The International Solar Alliance (ISA) is poised to become a treaty-based international intergovernmental organization on December 6, 2017, once Guinea ratifies the organization’s framework agreement. Guinea will become the fifteenth country to take this step and its expected ratification will increase to 19 the number of countries that have given in-principle ratification to the agreement.
The other 18 countries that have ratified the ISA or given in-principle ratification to it include: India, Australia, Bangladesh, Comoros, Cuba, Fiji, France, Ghana, Malawi, Mali, Mauritius, Nauru, Niger, Peru, Seychelles, Somalia, South Sudan, and Tuvalu. Under the ISA framework agreement, once 15 countries ratify the ISA in writing it becomes a treaty-based international intergovernmental organization.
The ISA is an Indian initiative that was jointly launched by the Prime Minister of India Shri Narendra Modi and the president of France on November 30, 2015, in Paris, on the sidelines of COP-21, the UN Climate Conference. The ISA seeks to address the obstacles to deploying solar energy at scale through the improved harmonization and aggregation of demand from solar-rich countries located fully or partially between the Tropic of Cancer and the Tropic of Capricorn.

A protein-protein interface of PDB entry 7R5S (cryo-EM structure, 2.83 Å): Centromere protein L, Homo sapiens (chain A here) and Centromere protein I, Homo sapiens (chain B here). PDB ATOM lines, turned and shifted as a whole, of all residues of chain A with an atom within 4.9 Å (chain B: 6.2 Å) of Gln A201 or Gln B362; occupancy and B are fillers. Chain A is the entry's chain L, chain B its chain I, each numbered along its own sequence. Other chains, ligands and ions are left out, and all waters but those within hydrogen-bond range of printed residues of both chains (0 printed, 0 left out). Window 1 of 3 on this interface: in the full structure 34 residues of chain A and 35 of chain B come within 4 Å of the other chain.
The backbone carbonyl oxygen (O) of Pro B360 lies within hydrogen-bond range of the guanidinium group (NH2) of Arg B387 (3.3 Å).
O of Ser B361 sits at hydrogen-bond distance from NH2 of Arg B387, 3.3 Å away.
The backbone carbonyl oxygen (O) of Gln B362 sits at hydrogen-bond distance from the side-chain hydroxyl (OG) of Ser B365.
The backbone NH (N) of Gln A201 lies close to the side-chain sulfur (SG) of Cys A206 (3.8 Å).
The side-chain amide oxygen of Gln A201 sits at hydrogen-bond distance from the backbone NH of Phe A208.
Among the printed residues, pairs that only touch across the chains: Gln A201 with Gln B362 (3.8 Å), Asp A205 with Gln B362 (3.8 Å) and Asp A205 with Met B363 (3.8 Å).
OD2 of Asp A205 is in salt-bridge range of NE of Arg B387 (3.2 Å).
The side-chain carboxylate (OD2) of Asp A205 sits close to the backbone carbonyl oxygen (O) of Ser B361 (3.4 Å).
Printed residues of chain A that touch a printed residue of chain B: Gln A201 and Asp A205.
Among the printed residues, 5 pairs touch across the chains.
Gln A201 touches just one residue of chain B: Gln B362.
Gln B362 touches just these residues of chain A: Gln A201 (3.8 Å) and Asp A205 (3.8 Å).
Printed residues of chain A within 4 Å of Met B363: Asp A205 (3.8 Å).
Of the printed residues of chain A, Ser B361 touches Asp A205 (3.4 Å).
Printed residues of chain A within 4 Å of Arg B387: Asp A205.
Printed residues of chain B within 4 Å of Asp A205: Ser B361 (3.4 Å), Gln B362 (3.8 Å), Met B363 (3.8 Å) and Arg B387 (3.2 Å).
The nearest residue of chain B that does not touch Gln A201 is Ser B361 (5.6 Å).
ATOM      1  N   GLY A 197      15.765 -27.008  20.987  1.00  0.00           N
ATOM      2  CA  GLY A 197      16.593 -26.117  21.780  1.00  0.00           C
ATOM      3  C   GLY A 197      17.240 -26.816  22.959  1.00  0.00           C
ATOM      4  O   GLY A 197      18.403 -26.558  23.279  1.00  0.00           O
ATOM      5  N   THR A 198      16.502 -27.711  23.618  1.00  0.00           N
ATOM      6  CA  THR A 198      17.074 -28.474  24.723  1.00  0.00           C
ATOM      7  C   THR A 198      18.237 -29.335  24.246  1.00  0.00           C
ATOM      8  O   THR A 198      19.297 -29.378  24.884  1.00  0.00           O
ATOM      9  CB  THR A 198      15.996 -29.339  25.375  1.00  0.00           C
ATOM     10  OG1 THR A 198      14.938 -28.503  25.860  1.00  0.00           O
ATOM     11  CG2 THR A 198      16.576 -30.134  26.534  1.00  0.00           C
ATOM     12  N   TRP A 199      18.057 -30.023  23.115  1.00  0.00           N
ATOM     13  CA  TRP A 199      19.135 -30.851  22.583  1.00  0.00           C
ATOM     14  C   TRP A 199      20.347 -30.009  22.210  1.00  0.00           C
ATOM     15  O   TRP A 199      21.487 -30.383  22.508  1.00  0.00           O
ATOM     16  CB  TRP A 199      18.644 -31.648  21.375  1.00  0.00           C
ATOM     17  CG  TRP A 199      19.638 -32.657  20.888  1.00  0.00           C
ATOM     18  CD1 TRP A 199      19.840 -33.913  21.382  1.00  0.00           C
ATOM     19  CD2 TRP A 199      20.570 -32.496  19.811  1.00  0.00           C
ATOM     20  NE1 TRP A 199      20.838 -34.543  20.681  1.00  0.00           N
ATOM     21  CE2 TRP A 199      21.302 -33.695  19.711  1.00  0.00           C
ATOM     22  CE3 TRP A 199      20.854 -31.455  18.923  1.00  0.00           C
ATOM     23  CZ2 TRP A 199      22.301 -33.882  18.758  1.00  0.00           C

As of now, 46 countries have signed the ISA agreement. These are: Australia, Bangladesh. Benin, Brazil, Burkina Faso, Cambodia, Chile, Costa Rica, the Democratic Republic of Congo, Comoros, Cote d’Ivoire, Djibouti, Cuba, the Dominican Republic, Ethiopia, Equatorial Guiana, Fiji, France, Gabonese Republic, Ghana, Guinea, Guinea Bissau, India, Kiribati, Liberia, Madagascar, Malawi, Mali, Mauritius, Nauru, Niger, Nigeria, Peru, Rwanda, Senegal, Seychelles, Somalia, South Sudan, Sudan, Tanzania, Tonga, Togolese Republic, Tuvalu, the United Arab Emirates, Vanuatu, and Venezuela.
The Paris Declaration establishing the ISA states that the countries share the collective ambition to undertake innovative and concerted efforts to reduce the cost of finance and technology for the immediate deployment of solar generation assets. This will help pave the way for future solar generation, storage, and good technologies for each prospective member countries’ individual needs by effectively mobilizing more than $1,000 billion in investments that will be required by 2030.
India has offered to meet the ISA Secretariat expenses for its initial five years. In addition, the Ministry of External Affairs of the government of India has set aside $2 billion for solar projects in Africa from the government of India’s $10 billion concessional line of credit (LOC) for Africa. The government of France has also earmarked a €300 million soft loan for solar-related projects in ISA member countries.
These loans are just a few of the efforts that ISA undertaken. In January 2017, ISA partnered with the World Bank to launch the Global Solar Atlas, a free, web-based tool that helps investors and policymakers identify potential sites for solar power generation virtually anywhere in the world.
In addition, ISA is set to launch the pilot phase of its Common Risk Mitigation Mechanism (CRMM) next year. Mercom reported last month that the pilot program aims to achieve a critical size and demonstrate its cost effectiveness in pooling and aggregating capital, as well as mitigating risks at an international level. The pilot program is poised to be ISA’s first offering to deepen solar markets.
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